The rodeo played host to country music stars like Tanya Tucker and Hank Williams Jr. in the 1960s, and hired legendary rodeo talent, like announcers Cy Taillon, Mel Lambert, Clem McSpadden and Hadley Barret; rodeo clowns and bullfighters like Wilbur Plaugher and Rex Dunn, and contestants of the caliber of Tad Lucas, Casey Tibbs, Jim Shoulders, Larry Mahan, Lane Frost and Trevor Brazile. The Roberts family, father E.C. and son Ken, brought their stock; the Beutler family has provided stock every year since 1956.

Nebraska’s Big Rodeo strives to entertain, not just with the rodeo but with other activities, too. “We put on a show,” Helgoth said, including chuckwagon races, the “famous Burwell wild horse race,” and the dinner bell derby. Canadians have been bringing the chuckwagons since the 1980s, and Neil Salmond and his crew “give up big money races in Canada just to spend a week in Burwell,” Helgoth said.

For the dinner bell derby, mares and foals are separated for several hours prior to the rodeo, then the mares are taken to one end of the race track in front of the grandstand while the colts are taken to the opposite end. “It’s a race to go to mama,” Helgoth said. To win, the colts have to cross the finish line. “People love that race.”

The Garfield County Fair goes on at the same time, with livestock shows, a county roping, vendors, food, dances with live music, beer gardens, and a carnival. “We try to keep people around,” Helgoth said. “There’s something to do all day long.”

It’s a family affair for Helgoth. After he joined the committee in 2008, he found out his and fellow board member Shane Hughes’ great-great-grandfather Donner was on the board. “A lot of dads and grandpas and now sons and grandsons have kept the tradition going.”

And the committee keeps growing, changing, and innovating. This year, they had planned to add an Xtreme Bulls and Broncs event on May 27-28 and a Diamond Rio concert on July 2. Due to wind storm damage, however, the Xtreme Bulls and Broncs event was canceled.

With Burwell’s population of 1,200, it takes everybody to produce a rodeo with upwards of 10,000 people in attendance over four days. The community backs the rodeo, Helgoth said. “If you were born and raised in Burwell, the rodeo means something to you,” he said. “Whether they live here or not, they support the rodeo in one way or another, by donations or buying a ticket or staying the weekend here with friends and family.”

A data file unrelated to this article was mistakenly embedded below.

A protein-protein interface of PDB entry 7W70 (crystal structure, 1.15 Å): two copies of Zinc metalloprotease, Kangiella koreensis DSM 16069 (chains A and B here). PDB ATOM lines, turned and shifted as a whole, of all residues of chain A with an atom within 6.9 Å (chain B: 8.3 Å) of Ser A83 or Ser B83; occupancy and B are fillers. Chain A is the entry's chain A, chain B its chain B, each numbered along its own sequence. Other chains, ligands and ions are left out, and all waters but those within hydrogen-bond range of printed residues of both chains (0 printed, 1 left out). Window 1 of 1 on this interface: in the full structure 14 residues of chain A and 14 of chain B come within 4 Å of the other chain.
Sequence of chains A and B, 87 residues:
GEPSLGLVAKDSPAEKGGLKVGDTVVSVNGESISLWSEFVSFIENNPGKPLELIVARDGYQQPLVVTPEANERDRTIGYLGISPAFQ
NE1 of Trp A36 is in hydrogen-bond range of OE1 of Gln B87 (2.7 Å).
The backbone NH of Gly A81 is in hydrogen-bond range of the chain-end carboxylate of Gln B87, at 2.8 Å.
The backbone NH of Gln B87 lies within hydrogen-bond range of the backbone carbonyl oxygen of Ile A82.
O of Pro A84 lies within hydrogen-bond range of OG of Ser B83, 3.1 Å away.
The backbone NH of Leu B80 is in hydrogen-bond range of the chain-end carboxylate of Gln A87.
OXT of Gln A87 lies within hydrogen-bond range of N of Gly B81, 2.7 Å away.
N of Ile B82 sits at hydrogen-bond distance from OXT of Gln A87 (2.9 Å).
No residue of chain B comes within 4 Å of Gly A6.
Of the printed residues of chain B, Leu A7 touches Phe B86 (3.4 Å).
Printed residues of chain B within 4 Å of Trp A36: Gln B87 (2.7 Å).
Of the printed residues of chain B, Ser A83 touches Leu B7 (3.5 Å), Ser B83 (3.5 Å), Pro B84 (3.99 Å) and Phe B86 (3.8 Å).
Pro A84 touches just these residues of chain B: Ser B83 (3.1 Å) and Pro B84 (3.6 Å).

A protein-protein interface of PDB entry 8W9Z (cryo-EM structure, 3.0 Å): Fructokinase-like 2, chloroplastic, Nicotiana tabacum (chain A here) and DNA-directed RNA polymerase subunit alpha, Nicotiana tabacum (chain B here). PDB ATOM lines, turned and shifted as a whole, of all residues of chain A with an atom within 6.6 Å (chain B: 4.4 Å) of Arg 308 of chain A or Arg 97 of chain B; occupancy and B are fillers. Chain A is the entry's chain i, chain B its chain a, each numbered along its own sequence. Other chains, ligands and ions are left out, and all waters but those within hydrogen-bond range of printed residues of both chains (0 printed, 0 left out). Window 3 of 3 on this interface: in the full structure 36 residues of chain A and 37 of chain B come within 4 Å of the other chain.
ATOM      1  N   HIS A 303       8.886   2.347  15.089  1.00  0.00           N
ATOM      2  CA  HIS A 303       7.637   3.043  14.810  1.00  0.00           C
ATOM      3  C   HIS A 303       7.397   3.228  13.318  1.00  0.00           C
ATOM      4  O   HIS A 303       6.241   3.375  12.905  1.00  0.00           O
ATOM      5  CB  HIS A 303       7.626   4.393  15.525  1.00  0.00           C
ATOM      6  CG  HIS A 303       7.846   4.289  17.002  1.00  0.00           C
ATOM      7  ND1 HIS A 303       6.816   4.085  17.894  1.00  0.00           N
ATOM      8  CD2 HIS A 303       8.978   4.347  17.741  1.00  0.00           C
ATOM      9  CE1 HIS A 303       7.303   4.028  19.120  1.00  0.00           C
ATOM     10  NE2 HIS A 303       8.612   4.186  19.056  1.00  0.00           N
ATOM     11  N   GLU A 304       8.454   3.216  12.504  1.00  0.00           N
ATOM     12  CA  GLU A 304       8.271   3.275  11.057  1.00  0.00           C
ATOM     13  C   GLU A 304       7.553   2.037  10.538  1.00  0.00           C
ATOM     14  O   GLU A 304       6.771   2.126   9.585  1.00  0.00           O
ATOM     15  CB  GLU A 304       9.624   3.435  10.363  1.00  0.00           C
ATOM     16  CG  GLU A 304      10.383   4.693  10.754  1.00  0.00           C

The induction in Colorado Springs is ten days before this year’s rodeo, which is scheduled for July 27-30. It’ll be a busy time. “We’ll get out to Colorado Springs, have a little fun, come back and get to work,” Helgoth said.

He and the other board members are grateful and a bit incredulous about their induction.

“It means the world to us. I get goosebumps, talking about it. It’s unreal that a little town in Nebraska has a rodeo in the hall of fame.”

For “a little bitty old town in the middle of Nebraska, the rodeo means everything to the people. Burwell is a special place, and getting into the hall of fame is just another notch in our pistol,” Helgoth said.

This year’s rodeo is July 27-30. Tickets are available online at NebraskasBigRodeo.com.

Earl Cartoon


Miles City Bucking Horse Sale: Who’s Gonna Fill Their Shoes?

A Bucking Horse Sale Tribute to Bill Harding & Lavetta Weeding

It had been a beautiful weekend. Temperatures in the mid 70s for the third weekend in May had a way of putting smiles on faces. The smell of dust, liquor and sweaty horses filled the air that hung upon the eastern Montana fairgrounds. The 2021 World Famous Miles City Bucking Horse sale shattered the previous ticket sales record. After a cancellation in 2020 due to COVID-19, spirits were high at the “Cowboy Mardi Gras.” Old friends were reunited, and stories were told as attendees seemed eager to push past the doom and gloom of 2020. As the final checks were handed out and the last horses loaded onto the trailers, Bill Harding jokingly told his longtime friend Lavetta Weeding, “I think it’s time that we both retire, we’re getting too old for this.”

Only God would know that when they left the fairgrounds on that Sunday evening that it would be their last Bucking Horse Sale.

As the result of a horse-related accident at the family ranch northwest of Miles City, Bill passed away the weekend following the 2021 Bucking Horse Sale. Lavetta passed away unexpectedly on October 29, 2021. The two longtime friends, who some would describe as “two peas in a pod,” spent countless hours devoting their time and skills to the Bucking Horse Sale. Former executive secretary Nyoka Twitchell said, “I truthfully don’t know how this show can go on without them. They were both so instrumental.”